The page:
What Is the Best Fit for the Child?

One cannot attend an educational conference, read a trade publication or a school’s marketing materials without coming across the hot buzzwords “grit,” “zest” and “best fit.” These snazzy concepts are regarded as essential for student success. The child with grit perseveres, and a zesty student connotes images of active engagement in activities and classroom discussions. However, best fit is not as easily defined by a single word, concept or phrase. In fact, all the grit and zest in the world will not spell success if there is not a good fit between the child and school. Hence, it is no surprise that when meeting with families, the question that is always front and center for the consultant is “What is the best fit for the child?”

When considering schools, families tend to focus on metrics. Does my child have the grades to get into St. Grottlesex? And if admitted, will she be able to keep pace? As independent educational consultants, it’s our job to get to know the whole child – as a learner, a citizen, and an athlete. We often must shift the conversation with families beyond a singular target school. Would the child thrive in a progressive or more formal setting? Would the child feel better in a large school with many students and course offerings, or would a smaller, nurturing setting be more suitable? Are there academic support needs? What athletic and extracurricular options need to be in place for the student to feel fulfilled? Should a single sex setting be considered? As seasoned professionals, we understand that an academic match between a school and a student is only one piece of the puzzle. In fact, for a student to truly feel that he or she is in the right environment, a number of factors must align. Best fit encompasses academic, social, extracurricular and even geographic and stylistic realms.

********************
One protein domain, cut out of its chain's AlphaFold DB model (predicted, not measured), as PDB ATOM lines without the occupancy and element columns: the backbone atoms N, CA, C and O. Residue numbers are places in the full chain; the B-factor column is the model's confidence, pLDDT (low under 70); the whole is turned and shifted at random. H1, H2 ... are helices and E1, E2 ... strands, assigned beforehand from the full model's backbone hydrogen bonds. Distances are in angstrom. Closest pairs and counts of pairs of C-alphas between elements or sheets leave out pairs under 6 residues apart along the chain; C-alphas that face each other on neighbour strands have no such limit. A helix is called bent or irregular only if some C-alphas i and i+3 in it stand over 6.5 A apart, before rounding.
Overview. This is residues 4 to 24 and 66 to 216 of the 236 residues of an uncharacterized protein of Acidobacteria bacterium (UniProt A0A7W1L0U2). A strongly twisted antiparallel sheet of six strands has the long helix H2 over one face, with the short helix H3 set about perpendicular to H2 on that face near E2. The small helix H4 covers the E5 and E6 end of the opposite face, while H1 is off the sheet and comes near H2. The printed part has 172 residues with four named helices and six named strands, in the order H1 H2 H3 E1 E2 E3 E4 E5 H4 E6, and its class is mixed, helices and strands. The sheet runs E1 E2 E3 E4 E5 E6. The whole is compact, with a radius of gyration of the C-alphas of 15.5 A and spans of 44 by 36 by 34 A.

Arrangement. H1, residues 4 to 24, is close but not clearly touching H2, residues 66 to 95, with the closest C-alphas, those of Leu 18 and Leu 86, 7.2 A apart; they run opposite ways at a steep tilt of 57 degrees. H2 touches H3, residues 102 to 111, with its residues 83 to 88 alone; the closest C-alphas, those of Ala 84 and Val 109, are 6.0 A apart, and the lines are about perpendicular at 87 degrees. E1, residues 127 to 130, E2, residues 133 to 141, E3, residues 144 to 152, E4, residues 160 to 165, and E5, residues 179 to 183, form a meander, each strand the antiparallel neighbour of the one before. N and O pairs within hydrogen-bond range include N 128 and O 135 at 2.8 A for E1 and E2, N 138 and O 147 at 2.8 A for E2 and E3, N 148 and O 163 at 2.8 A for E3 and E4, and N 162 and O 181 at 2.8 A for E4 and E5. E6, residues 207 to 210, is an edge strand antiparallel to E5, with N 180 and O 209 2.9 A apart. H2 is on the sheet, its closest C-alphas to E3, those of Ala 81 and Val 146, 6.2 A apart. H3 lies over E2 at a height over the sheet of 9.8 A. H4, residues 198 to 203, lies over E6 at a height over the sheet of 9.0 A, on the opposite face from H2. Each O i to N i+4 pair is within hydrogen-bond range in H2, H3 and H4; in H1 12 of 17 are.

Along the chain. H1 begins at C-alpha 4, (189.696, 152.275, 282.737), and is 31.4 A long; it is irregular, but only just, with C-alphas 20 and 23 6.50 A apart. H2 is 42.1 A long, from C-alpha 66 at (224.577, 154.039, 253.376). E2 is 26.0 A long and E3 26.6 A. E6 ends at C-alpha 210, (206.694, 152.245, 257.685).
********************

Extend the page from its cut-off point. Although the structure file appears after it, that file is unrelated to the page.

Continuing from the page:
Interestingly, when a student is unsuccessful at a given school, the child’s aptitude is often not the cause of the mismatch. In our role as educational consultants, families often arrive at our doorstep midway through an academic year that initially looked to be a promising match between student and school. Sometimes the root of the issue is purely academic, but more often than not, there are other factors that transcend the scope, pace and rigor of curriculum.

The most prestigious, geographically convenient, or a parent’s alma mater is not always a good match for the child. In fact, one size does not fit all in the world of independent schools. Fortunately, the private school landscape is rich with a variety of academic, extracurricular and cultural opportunities. One of the great rewards of our work as educational consultants is teaming with a family to consider their child’s unique strengths, interests and needs in an effort to explore the best fit, given an independent school landscape that is varied and rich in offerings.

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